WASHINGTON — The Novorossiya Humanitarian Battalion boasts on its website that it provided funds to buy a pair of binoculars used by rebels in eastern Ukraine to spot and destroy an armored vehicle. Another group, Save the Donbass, solicits donations using a photograph of a mortar shell inscribed with its web address and the names of donors. Yet another, Veche, states that its mission is to “create modern, combat-ready” military units fighting Ukraine’s central government.
These organizations are part of an online campaign that is brazenly raising money for the war in eastern Ukraine, using common tactics that have at least tacit support from the government of President Vladimir V. Putin of Russia. Although they often portray their mission as humanitarian, most of the groups explicitly endorse the armed insurgency and vow to help equip forces in the two regions at the center of the fighting, Donetsk and Luhansk.
An examination by The New York Times of the groups’ websites, social media postings and other records found more than a dozen groups in Russia that are raising money for the separatists, aiding a conflict that has killed more than 6,400 people and plunged Russia’s relations with the West to depths not seen since the Cold War.It is a lengthy, soporific story, complete with online "smoking gun" screen-shots, that is bereft of the obvious: There is a lot of public support for Ukraine's pro-Russian rebels, something revealed in the recent Pew survey (Michael Gordon, "Survey Points to Challenges NATO Faces Over Russia"):
The findings on Russians’ attitudes are likely to be disappointing for NATO supporters.
Western officials have calculated that economic sanctions will eventually erode Russian support for Mr. Putin’s decision to intervene in eastern Ukraine, but he has remained extremely popular by riding a wave of nationalism and controlling much of the news media. Most Russians are unhappy with the state of the economy, but they tend to blame not Mr. Putin but the drop in oil prices and the West’s efforts to punish Russia.
Eighty-eight percent of Russians said they had confidence in Mr. Putin to do the right thing on international affairs, the highest rating since Pew started taking polls on the question in 2003.
“The Ukrainian situation continues to be very good for Vladimir Putin with his own people,” Mr. Stokes said. “The Russians feel the pain of the economy, but they blame it on the West, not on Putin.”I wish Becker and Myers would have included links to Strelkov's web site. I would make a donation. Instead, this is what we get:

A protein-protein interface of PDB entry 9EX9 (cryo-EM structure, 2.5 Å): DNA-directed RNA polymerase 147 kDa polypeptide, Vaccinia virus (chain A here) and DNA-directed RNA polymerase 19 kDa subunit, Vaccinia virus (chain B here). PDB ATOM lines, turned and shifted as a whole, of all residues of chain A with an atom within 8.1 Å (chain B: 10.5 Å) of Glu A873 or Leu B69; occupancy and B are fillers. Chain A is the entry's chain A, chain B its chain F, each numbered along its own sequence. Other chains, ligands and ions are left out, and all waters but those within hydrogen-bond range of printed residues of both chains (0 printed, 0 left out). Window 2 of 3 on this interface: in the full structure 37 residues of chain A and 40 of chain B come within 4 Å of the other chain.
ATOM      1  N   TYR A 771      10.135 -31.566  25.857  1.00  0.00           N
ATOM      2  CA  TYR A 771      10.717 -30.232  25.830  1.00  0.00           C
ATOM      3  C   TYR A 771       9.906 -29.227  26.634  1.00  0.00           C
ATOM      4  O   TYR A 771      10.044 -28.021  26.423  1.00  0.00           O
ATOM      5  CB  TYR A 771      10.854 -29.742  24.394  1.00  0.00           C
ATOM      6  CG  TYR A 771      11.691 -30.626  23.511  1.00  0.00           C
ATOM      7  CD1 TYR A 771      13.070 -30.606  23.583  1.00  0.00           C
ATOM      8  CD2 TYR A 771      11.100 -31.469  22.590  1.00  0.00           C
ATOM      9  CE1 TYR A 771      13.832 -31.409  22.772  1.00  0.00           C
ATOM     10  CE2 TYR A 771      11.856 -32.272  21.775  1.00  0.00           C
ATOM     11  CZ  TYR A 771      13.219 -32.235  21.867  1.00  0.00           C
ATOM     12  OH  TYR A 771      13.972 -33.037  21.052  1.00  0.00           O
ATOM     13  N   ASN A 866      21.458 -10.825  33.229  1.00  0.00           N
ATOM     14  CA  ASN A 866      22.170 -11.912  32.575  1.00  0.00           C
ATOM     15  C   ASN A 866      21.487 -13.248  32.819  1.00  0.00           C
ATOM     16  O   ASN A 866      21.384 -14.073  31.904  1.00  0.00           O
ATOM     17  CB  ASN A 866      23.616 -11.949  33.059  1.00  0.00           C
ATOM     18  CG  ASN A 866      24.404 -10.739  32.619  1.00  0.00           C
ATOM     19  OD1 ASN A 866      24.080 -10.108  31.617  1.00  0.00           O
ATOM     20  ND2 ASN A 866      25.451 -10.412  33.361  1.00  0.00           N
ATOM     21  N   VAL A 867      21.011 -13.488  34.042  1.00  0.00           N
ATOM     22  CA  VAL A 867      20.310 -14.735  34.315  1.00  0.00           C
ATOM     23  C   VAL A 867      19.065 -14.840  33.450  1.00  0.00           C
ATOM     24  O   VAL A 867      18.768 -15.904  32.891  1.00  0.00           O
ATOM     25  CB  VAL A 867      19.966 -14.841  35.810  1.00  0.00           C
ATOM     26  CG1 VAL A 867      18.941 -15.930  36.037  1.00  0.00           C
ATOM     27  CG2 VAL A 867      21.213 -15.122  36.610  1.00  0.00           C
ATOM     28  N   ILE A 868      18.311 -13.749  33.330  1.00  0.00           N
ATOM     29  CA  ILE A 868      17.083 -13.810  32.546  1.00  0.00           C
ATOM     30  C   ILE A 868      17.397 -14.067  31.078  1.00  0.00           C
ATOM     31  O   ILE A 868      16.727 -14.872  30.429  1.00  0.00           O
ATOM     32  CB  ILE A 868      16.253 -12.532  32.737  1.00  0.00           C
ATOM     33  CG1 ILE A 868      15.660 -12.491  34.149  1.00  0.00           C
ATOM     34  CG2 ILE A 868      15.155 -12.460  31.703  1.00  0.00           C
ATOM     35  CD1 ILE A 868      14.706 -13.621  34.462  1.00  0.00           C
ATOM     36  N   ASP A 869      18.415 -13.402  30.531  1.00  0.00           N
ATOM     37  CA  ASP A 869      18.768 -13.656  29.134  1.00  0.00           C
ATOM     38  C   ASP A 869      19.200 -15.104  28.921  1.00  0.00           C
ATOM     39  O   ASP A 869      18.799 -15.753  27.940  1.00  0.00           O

The Western sanctions lists, for their part, have not kept up with the groups’ ever-changing names. Mr. Strelkov’s Novorossiya Movement, for instance, stopped soliciting funds after the European Union placed sanctions on it in February. Instead, it asked that the funds be sent to a related group, not blacklisted, called Global Initiatives, run by the movement’s chief of staff and chaired by Mr. Strelkov.
In early May, it morphed yet again, redirecting funds to yet another related group, ANO KNB. Later in the month, a group identified by the Novorossiya Movement as its partner, Strelkov Info, wrote that because of constant blocking of its accounts, “we’ve decided to not post them in places open to all”; donors could send an email “to find out transfer details.”
One interesting aspect of the Becker and Myers piece is its description of the virtual-payment company QIWI (a blue QIWI terminal is pictured above, photo by James Hill for NYT):
But the widespread use of QIWI has created potential risks for its partner, Visa. Nearly all the fund-raising groups solicit donations through QIWI, a virtual payment company founded in 2004 and later incorporated, like many Russian companies, in Cyprus. QIWI provides consumers in Russia — and increasingly other countries — with a variety of ways to make payments online or through a network of tens of thousands of terminals that act like reverse A.T.M.s, allowing users to deposit cash and then pay participating vendors.
Users can also move money to individuals — or charitable organizations — as long as they have accounts linked to working telephone numbers. Its partnership with Visa, begun in 2012, allows customers to use a QIWI-Visa credit card to pay vendors outside QIWI’s network.
The system has become wildly popular, used by 17 million Russians, but it has also skirted legal trouble. The company’s terminals and credit cards — along with the failure to require identification for transactions, as demanded by Russian law since last year — can be easily exploited to transfer proceeds from illicit activities, from drug dealing to tax evasion.Once the again the Gray Lady is pumping out the column inches, making it appear as if she is documenting massive Russian corruption, and in the end there is really nothing much there.
It is illuminating in one aspect though. We are witnessing the erection of another steel curtain in the Western mind.